Players then take it in turns placing their M.O.D's on any unoccupied land territory, one at a time, until all territories are occupied. 

Players then continue to place their remaining M.O.D's one at a time until all units have been placed. Players then, in turn order, place their land commander, diplomat and space station.

The next part is deciding first player. 

In RISK 2210 Avalon implemented a 'bidding' process to decide turn order.
Each player receives 3 '1 point power tokens.' Power is an in game resource that we will revisit in more detail later.
During set up, and in every subsequent 'beginning of turn' phase, players bid power, in secret in order to gain first turn. The person who bids the most gains first turn, the second highest goes second and so on. Draws are decided on the roll of a dice.

Once this is completed, you are ready to play the game!

Playing the game.

The game lasts 5 'years' or rounds.
In each year players bid for turn order, in the same manner as during set up.
A player's turn is broken down into 6 sections, which we will look at in turn.

1. Collect and deploy M.O.D's and Energy.

In this phase, players collect their reinforcements. The M.O.D's and energy you gain are calculated in the same way. 

The year/ turn marker also has a grid on which you place a M.O.D.; this will display the number of territories you own throughout the game. The smaller number is how many M.O.D's and Energy you gain for owning that many territories.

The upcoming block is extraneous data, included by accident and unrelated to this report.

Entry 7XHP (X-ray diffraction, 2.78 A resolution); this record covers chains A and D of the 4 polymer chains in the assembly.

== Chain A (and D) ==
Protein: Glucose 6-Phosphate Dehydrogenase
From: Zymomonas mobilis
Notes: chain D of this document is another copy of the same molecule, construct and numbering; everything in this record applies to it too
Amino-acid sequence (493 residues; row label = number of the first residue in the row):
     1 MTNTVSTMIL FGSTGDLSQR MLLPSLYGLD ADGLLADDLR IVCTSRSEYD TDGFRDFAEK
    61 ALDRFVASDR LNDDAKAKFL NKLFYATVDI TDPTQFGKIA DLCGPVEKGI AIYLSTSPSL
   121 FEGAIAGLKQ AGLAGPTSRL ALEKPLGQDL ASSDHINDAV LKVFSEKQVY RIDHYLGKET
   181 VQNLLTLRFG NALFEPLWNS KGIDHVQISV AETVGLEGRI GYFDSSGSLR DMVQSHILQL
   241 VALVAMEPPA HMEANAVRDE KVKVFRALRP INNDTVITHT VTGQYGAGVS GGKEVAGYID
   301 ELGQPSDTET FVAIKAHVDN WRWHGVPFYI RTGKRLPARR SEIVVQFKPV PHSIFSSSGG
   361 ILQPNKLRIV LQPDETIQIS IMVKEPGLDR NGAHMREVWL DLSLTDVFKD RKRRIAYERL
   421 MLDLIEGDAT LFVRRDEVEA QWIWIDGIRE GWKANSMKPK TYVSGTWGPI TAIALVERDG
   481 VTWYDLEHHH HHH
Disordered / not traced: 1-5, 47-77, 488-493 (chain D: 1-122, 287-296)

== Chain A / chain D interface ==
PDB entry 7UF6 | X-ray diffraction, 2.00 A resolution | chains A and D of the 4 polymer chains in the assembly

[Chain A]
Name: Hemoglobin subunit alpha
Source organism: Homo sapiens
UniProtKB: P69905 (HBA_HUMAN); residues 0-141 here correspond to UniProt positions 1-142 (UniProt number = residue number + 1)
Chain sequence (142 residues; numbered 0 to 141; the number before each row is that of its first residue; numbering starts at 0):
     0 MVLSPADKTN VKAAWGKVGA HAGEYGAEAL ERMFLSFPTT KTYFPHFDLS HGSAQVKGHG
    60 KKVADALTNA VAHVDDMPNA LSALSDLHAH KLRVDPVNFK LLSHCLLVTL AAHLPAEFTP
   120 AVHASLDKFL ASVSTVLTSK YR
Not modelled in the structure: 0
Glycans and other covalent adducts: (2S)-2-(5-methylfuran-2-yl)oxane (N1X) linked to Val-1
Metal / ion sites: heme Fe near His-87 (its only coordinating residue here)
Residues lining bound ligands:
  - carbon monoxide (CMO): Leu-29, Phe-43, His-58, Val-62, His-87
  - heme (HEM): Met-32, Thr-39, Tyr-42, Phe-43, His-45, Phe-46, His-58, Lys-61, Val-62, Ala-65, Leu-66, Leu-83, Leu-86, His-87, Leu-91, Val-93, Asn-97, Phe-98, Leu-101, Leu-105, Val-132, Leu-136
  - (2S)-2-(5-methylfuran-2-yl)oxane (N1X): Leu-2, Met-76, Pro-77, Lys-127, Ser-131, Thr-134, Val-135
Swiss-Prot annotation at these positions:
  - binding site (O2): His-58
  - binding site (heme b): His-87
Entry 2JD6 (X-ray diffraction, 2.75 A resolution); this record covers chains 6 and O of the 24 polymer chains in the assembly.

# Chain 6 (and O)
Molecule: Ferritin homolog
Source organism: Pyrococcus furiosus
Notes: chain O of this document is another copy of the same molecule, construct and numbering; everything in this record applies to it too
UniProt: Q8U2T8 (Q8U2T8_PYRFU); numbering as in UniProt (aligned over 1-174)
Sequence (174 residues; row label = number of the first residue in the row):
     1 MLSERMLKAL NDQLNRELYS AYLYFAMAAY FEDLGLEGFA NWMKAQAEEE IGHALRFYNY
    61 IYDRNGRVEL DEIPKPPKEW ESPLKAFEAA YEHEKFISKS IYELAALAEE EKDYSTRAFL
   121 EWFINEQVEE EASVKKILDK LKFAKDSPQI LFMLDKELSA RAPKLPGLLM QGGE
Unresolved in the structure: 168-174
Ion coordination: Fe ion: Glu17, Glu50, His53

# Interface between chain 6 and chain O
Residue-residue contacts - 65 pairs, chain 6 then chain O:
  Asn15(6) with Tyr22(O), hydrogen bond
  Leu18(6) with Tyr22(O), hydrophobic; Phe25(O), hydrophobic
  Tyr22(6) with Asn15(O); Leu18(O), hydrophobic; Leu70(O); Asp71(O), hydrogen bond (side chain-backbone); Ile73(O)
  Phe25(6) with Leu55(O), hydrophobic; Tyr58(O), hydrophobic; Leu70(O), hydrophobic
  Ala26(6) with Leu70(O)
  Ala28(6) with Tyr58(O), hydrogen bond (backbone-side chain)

In addition you gain bonus points for controlling a continent. These are collections of territories sharing the same colour.

Like RISK these represent the major geographical continents of earth. RISK 2210 also introduces 'Sea territories' which have similar 'continent' bonuses, and Moon territories, which also have 'continent' type bonuses.

Once these are calculated and collect a Player then distributes their M.O.D's as the please amongst territories they currently control.

2. Hire and place commanders and build space stations.

RISK 2210 introduces some new unit types; Commanders and Space Stations.
Commanders cost 3 energy to build, and each space station costs 5 energy.

Each has their own rules so we'll go into some more detail;

Land Commander - Allows the purchase and use of Land Commander cards. Also is able to roll a D8 when invading from/ into land territories.

Diplomat Commander - Allows the purchase and use of Diplomat Commander cards.

Space  Commander- Allows the purchase and use of Space Commander cards. Also is able to roll a D8 when invading from/ into lunar territories. Is a requirment if a player wants to invade from/ into a lunar territory.